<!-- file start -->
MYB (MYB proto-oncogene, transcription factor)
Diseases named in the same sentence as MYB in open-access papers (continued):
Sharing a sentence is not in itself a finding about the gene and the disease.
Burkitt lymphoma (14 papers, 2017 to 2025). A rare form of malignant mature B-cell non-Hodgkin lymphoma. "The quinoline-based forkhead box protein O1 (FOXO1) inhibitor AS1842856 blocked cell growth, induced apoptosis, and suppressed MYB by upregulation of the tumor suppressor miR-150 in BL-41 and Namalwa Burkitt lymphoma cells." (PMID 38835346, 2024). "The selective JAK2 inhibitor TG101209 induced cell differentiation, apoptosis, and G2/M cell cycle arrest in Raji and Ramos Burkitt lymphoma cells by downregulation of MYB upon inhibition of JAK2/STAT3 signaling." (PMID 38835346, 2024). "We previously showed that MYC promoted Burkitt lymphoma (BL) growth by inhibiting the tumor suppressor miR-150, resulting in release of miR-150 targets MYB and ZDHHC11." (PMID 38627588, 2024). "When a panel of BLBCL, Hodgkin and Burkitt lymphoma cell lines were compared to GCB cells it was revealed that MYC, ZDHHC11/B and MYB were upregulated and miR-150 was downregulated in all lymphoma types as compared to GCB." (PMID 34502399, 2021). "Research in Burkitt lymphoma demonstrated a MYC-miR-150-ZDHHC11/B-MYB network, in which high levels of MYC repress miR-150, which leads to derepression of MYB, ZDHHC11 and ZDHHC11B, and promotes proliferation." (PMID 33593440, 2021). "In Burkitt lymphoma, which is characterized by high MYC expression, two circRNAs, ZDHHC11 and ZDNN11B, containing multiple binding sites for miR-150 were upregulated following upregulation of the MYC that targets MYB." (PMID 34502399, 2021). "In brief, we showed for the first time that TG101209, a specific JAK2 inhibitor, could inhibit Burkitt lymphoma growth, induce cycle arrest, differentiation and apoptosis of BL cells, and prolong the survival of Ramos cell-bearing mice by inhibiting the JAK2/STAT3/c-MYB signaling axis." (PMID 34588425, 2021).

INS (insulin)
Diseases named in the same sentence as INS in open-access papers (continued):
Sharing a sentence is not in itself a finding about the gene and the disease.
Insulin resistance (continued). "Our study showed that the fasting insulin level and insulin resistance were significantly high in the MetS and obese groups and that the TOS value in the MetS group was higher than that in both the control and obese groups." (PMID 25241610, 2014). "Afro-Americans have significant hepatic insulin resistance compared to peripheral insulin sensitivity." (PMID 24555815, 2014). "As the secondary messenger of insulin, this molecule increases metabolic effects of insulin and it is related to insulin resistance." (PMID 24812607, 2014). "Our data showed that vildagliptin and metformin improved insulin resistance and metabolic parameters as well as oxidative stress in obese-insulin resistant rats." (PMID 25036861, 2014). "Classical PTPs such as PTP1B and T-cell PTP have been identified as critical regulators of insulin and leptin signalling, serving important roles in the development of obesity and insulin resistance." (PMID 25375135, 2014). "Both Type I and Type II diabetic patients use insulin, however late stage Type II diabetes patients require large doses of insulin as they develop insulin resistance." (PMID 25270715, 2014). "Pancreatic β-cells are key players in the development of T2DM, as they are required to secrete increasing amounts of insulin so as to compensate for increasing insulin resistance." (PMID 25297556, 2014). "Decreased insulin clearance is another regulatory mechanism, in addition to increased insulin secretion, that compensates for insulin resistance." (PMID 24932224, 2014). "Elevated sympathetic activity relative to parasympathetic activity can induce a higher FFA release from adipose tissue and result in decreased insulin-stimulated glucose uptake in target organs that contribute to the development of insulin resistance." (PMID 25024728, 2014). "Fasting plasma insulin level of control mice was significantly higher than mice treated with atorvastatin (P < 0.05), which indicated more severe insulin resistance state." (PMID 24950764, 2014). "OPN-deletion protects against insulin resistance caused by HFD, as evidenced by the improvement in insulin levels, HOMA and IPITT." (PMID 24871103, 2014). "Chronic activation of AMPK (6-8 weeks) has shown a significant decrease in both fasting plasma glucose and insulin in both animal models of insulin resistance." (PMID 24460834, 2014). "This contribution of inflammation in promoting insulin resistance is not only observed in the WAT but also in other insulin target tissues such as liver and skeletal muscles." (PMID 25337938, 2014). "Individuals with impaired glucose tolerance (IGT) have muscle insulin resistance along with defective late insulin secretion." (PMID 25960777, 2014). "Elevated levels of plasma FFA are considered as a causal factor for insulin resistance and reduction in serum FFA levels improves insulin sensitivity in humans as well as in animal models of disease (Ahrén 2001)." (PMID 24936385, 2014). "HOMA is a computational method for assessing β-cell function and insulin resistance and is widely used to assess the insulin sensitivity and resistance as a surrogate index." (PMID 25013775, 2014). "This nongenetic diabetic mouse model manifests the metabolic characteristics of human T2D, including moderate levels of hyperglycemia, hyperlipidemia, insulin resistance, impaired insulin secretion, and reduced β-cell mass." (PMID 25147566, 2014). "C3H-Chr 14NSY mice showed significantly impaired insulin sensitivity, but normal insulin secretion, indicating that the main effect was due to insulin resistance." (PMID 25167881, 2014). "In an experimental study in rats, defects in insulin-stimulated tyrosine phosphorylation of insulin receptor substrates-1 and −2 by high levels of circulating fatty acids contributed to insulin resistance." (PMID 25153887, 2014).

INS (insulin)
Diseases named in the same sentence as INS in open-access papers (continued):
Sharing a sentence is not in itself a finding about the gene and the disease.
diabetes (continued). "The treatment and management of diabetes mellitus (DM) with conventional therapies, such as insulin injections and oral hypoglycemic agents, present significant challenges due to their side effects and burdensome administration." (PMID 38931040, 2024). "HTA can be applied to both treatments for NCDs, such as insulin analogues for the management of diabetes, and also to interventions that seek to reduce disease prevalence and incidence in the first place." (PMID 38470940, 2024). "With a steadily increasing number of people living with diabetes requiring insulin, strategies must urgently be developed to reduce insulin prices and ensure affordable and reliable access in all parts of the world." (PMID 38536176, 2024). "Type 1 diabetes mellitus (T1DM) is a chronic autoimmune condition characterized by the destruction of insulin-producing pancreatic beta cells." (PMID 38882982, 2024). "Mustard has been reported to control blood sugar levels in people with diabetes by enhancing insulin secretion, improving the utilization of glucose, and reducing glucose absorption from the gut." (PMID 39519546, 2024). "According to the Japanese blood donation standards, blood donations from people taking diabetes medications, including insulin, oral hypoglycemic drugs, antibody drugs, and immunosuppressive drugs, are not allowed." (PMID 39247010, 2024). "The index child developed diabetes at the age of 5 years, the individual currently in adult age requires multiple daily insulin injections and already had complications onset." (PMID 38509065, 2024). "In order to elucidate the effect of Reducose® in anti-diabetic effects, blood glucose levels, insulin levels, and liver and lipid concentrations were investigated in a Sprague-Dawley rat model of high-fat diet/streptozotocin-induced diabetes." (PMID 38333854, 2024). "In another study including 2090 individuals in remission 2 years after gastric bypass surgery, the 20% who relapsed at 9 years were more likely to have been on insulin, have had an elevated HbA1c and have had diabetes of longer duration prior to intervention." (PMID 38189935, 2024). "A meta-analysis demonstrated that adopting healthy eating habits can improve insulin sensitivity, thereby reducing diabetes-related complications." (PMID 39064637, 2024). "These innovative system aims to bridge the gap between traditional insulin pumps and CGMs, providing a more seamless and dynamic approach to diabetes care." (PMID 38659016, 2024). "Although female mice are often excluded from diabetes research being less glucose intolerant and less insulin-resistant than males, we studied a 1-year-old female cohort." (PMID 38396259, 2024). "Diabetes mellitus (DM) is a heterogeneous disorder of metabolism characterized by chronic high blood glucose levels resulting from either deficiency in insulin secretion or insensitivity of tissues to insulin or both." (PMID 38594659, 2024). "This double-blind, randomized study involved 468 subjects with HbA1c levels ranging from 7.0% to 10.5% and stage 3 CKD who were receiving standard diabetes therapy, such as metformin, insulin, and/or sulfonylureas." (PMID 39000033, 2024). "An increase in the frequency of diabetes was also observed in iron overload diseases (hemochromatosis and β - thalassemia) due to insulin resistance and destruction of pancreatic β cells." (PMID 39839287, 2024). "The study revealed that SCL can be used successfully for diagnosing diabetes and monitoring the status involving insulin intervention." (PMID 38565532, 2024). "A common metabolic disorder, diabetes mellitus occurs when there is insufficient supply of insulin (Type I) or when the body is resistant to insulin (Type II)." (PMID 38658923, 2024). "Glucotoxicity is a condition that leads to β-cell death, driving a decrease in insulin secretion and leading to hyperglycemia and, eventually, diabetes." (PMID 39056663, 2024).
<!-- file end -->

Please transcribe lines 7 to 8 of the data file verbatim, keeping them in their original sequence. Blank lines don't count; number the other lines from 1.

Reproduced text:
Sharing a sentence is not in itself a finding about the gene and the disease.
Insulin resistance (continued). "Our study showed that the fasting insulin level and insulin resistance were significantly high in the MetS and obese groups and that the TOS value in the MetS group was higher than that in both the control and obese groups." (PMID 25241610, 2014). "Afro-Americans have significant hepatic insulin resistance compared to peripheral insulin sensitivity." (PMID 24555815, 2014). "As the secondary messenger of insulin, this molecule increases metabolic effects of insulin and it is related to insulin resistance." (PMID 24812607, 2014). "Our data showed that vildagliptin and metformin improved insulin resistance and metabolic parameters as well as oxidative stress in obese-insulin resistant rats." (PMID 25036861, 2014). "Classical PTPs such as PTP1B and T-cell PTP have been identified as critical regulators of insulin and leptin signalling, serving important roles in the development of obesity and insulin resistance." (PMID 25375135, 2014). "Both Type I and Type II diabetic patients use insulin, however late stage Type II diabetes patients require large doses of insulin as they develop insulin resistance." (PMID 25270715, 2014). "Pancreatic β-cells are key players in the development of T2DM, as they are required to secrete increasing amounts of insulin so as to compensate for increasing insulin resistance." (PMID 25297556, 2014). "Decreased insulin clearance is another regulatory mechanism, in addition to increased insulin secretion, that compensates for insulin resistance." (PMID 24932224, 2014). "Elevated sympathetic activity relative to parasympathetic activity can induce a higher FFA release from adipose tissue and result in decreased insulin-stimulated glucose uptake in target organs that contribute to the development of insulin resistance." (PMID 25024728, 2014). "Fasting plasma insulin level of control mice was significantly higher than mice treated with atorvastatin (P < 0.05), which indicated more severe insulin resistance state." (PMID 24950764, 2014). "OPN-deletion protects against insulin resistance caused by HFD, as evidenced by the improvement in insulin levels, HOMA and IPITT." (PMID 24871103, 2014). "Chronic activation of AMPK (6-8 weeks) has shown a significant decrease in both fasting plasma glucose and insulin in both animal models of insulin resistance." (PMID 24460834, 2014). "This contribution of inflammation in promoting insulin resistance is not only observed in the WAT but also in other insulin target tissues such as liver and skeletal muscles." (PMID 25337938, 2014). "Individuals with impaired glucose tolerance (IGT) have muscle insulin resistance along with defective late insulin secretion." (PMID 25960777, 2014). "Elevated levels of plasma FFA are considered as a causal factor for insulin resistance and reduction in serum FFA levels improves insulin sensitivity in humans as well as in animal models of disease (Ahrén 2001)." (PMID 24936385, 2014). "HOMA is a computational method for assessing β-cell function and insulin resistance and is widely used to assess the insulin sensitivity and resistance as a surrogate index." (PMID 25013775, 2014). "This nongenetic diabetic mouse model manifests the metabolic characteristics of human T2D, including moderate levels of hyperglycemia, hyperlipidemia, insulin resistance, impaired insulin secretion, and reduced β-cell mass." (PMID 25147566, 2014). "C3H-Chr 14NSY mice showed significantly impaired insulin sensitivity, but normal insulin secretion, indicating that the main effect was due to insulin resistance." (PMID 25167881, 2014). "In an experimental study in rats, defects in insulin-stimulated tyrosine phosphorylation of insulin receptor substrates-1 and −2 by high levels of circulating fatty acids contributed to insulin resistance." (PMID 25153887, 2014).